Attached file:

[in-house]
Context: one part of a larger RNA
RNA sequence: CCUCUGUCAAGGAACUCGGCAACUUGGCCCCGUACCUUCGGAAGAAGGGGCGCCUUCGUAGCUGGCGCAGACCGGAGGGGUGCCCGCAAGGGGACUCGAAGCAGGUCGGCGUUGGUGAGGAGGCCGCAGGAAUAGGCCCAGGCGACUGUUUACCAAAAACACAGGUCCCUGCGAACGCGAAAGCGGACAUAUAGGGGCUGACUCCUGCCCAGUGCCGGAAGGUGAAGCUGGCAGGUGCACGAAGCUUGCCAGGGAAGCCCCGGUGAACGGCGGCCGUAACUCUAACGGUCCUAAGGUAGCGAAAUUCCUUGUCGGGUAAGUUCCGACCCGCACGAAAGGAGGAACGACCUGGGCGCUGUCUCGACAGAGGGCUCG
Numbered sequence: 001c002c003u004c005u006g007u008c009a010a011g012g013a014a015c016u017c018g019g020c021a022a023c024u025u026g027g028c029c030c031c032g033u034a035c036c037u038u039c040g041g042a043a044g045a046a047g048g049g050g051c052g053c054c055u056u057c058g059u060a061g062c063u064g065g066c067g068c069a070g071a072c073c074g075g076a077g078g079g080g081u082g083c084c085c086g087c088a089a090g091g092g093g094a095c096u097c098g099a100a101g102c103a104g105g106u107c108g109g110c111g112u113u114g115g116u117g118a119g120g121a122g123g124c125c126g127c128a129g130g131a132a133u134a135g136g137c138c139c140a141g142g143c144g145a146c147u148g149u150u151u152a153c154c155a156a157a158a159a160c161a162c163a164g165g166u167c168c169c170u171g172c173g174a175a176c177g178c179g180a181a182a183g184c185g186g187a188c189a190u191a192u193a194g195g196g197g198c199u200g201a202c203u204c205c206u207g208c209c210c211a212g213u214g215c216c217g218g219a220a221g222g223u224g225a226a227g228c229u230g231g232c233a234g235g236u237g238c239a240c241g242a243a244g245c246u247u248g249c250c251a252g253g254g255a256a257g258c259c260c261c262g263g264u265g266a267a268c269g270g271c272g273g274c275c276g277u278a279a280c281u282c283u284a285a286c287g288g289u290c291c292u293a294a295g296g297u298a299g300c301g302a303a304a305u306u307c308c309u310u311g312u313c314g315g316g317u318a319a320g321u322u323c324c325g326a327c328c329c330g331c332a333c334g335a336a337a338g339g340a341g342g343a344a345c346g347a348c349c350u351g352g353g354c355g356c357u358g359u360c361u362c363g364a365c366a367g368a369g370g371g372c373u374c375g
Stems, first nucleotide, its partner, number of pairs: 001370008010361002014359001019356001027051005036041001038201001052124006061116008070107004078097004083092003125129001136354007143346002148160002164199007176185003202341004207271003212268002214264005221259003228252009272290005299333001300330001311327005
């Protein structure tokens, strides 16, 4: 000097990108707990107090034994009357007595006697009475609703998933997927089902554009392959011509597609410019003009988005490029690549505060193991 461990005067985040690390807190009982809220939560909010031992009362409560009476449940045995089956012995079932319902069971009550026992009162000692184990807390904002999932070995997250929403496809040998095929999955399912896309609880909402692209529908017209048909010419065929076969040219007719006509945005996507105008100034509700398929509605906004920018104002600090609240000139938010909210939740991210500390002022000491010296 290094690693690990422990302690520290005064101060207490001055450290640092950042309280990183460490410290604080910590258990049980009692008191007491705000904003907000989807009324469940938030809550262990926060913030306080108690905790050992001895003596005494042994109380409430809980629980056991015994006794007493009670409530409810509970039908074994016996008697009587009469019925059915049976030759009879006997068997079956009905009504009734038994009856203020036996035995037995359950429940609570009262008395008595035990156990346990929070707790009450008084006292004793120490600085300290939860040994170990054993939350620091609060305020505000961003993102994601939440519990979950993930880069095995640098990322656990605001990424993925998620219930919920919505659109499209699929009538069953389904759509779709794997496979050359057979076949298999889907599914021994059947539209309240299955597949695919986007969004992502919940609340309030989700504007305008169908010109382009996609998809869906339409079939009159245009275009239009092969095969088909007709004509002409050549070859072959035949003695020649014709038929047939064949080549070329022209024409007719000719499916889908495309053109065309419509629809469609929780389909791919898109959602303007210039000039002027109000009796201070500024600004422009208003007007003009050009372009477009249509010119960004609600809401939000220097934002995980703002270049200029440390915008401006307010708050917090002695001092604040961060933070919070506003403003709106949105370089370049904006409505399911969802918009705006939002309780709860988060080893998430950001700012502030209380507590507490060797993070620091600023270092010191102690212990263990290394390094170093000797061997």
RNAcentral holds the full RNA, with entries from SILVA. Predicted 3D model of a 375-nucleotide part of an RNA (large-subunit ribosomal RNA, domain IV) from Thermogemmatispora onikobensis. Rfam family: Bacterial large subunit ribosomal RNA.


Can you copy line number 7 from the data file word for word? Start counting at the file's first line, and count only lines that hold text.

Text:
RNAcentral holds the full RNA, with entries from SILVA. Predicted 3D model of a 375-nucleotide part of an RNA (large-subunit ribosomal RNA, domain IV) from Thermogemmatispora onikobensis. Rfam family: Bacterial large subunit ribosomal RNA.